Deoja and other members of the band—drummer Pratap Risal, bassist Samrat Shah and guitarists Srijan Bikram Gewali and PraWol Bhattarai—were felicitated at a programme organised in the Nepal Music Centre (NMC) Trust, Pingalasthan on March 30. The band-members have all been associates of the Music Centre as either students or instructors in the past. Iman Bikram Shah, Principal of the Music Centre was hence particularly elated with the band’s achievement and success.
All five members stress on the fact that devotion is really what goes into making good music. Guitarist Bhattarai shares, “That our video is being screened on MTV is an outcome of our continued dedication to music.”
It was after the formal programme that the band got into its groove doing what it does best. The band played some great music in a concert that lasted an hour or so. Monkey Temple—which cites the likes of Lamb of God, Radiohead, Incubus, Pearl Jam, Rage against the Machine and Porcupine Tree as its influences—gave a rousing performance in which it covered some of the most beloved songs from its previous albums.
- Kathmandu Post Newspaper


Discography

The discography of Monkey Temple Band, Nepali Alternative rock band, consists of two full length studio albums. Both albums were independently released.

Monkey Temple Band recorded their first full-length album “Black Bee & the Flower” in 2001, which helped them win a niche of supporters and create a unique identity in Kathmandu’s rock music scene. It consists of 11 tracks in total out of which 9 of them are in English language. Band's new album "Shades of Grey" was released in June 2012 and consists 8 new tracks all of which are written in their native language (Nepali).

The Group has released various Videos via YouTube and one of the videos entitled "Anumati" turned out to be a huge success for the band, as this was the first video/song from Nepal to be featured on MTV South Asia.

Album Title - Black Bee And The Flower
Year - 2001
Label - Independent

Album Title - Shades Of Grey
Year - 2012
Label - Independent

Photos

Bio

First Nepalese Band to be featured on MTV SouthAsia and a familiar name in Nepal’s Rock music scene today, Monkey Temple comprises of Sareen Deoja (vocals), Prawol Bhattarai (guitars/vocals/back vocals), Srijan Bikram Gewali (guitars), Samrat Shah (bass) and Pratap Risal (drums), all of whom hail from Kathmandu. Although the band is mostly categorized as an alternative rock outfit, the current band members contend that their newly released album “Shades of Grey” should introduce the listeners to hints of “experimental” and “progressive” elements as well. The new album hit the markets in Kathmandu on 16th of June 2012.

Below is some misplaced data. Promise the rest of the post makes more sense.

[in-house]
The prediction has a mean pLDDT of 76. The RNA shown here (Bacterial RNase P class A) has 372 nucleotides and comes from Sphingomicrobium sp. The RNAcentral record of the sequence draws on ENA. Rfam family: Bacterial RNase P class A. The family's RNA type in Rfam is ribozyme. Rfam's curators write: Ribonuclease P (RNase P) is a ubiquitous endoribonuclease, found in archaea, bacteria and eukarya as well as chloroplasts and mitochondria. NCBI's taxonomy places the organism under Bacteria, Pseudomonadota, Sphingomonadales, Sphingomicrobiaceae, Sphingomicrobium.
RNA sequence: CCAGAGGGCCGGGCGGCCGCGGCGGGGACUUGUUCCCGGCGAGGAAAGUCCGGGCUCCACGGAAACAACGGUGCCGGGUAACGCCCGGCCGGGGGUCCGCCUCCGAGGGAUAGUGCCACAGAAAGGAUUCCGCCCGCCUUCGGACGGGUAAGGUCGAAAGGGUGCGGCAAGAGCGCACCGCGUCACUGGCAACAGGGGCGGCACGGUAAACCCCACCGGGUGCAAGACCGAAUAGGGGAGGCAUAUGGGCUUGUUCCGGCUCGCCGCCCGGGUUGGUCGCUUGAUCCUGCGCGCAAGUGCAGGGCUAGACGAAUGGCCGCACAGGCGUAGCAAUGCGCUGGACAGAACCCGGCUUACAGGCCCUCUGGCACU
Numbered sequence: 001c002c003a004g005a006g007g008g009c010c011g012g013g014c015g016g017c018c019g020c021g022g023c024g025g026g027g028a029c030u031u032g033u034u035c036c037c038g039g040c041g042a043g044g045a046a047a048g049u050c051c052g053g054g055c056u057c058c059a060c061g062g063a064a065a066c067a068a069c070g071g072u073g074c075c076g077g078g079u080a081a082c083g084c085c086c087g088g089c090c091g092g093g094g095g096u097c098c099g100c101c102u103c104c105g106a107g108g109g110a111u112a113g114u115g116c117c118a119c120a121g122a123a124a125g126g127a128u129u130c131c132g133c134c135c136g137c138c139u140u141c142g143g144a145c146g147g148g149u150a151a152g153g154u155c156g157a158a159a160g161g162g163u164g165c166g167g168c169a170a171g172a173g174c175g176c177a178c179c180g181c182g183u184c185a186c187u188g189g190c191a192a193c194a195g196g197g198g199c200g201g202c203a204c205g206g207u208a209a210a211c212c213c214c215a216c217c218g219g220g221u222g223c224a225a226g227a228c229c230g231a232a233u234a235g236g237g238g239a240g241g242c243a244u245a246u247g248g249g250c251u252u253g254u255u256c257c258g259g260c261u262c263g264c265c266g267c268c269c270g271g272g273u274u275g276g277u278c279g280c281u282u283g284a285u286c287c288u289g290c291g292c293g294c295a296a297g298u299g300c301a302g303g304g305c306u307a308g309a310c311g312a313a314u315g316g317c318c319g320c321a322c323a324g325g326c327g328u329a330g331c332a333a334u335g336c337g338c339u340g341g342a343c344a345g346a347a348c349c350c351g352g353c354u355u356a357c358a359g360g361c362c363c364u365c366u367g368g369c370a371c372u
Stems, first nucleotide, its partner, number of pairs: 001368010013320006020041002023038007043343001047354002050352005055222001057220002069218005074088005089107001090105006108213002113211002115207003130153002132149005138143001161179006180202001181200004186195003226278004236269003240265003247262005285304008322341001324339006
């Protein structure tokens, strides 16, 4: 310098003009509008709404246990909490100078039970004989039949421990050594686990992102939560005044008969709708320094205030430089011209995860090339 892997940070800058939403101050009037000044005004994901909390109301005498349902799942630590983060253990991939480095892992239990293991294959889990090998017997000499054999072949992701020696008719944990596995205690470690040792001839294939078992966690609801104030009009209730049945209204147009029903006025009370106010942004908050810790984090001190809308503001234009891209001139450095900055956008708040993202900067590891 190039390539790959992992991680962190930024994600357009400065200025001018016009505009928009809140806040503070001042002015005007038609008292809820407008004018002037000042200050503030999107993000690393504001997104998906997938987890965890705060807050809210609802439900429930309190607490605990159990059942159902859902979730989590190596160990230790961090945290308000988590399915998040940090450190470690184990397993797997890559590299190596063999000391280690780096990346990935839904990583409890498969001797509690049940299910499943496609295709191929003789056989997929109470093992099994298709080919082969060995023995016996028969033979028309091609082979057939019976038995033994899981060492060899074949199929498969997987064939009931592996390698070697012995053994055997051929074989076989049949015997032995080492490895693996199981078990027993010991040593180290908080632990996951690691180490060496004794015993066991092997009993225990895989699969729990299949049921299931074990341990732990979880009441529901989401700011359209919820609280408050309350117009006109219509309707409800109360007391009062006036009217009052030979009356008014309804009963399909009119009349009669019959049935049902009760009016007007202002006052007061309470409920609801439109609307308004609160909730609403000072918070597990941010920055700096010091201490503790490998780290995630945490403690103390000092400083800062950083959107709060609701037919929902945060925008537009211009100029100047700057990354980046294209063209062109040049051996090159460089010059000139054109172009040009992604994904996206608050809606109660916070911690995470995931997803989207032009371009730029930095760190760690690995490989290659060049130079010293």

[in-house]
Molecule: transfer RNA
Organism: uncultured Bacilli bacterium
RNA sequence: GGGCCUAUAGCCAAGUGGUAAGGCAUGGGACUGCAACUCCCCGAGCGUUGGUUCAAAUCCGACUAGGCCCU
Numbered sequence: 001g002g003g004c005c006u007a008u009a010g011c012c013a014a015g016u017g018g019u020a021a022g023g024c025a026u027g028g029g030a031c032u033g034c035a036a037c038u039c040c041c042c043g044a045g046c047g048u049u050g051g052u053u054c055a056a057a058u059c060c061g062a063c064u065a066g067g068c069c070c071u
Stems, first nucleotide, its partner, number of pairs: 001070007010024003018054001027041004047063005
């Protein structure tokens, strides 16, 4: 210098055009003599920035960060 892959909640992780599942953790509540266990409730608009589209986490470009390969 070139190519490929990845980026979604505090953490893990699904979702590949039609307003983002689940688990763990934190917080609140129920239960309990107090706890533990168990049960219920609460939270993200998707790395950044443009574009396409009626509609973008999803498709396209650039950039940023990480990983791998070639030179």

The band was originally formed in the corridors of St. Xaviers School, Kathmandu, by guitarist Subodh Gurung and vocalist Sareen Deoja. They recorded their first full-length album “Black Bee & the Flower” in 2001, which helped them win a niche of supporters and create a unique identity in Kathmandu’s rock music scene. Sareen met current guitarist Prawol Bhattarai, in the United States in 2006 and they have been performing and recording music since.

The band’s new album “Shades of Grey” was recorded and mixed at the Rec. Records studio, Kathmandu, owned and operated by esteemed Nepali blues musician Mr. Sunit Kansakar and mastered by Mr. Satish Sthapit. Sareen, the vocalist, has written and composed most of the songs in the album with meaningful lyrics that primarily talk about the mystery and the inevitable ‘ups and downs’ of life.

The band currently has an official video available on YouTube for their new song “Anumati”, this particular video which was sponsored by Himalayan Distillery for placing their trademark product Ruslan Vodka turned out to be a huge success for the band, as this was the first video/song from Nepal to be featured on MTV India. MTV India acquired this video from YouTube and has regularly been airing on one of their programs MTV roots. This video was shot and edited by Mr. Sanzip Rai, owner and operator of Phoenix Studios, Kathmandu, Nepal.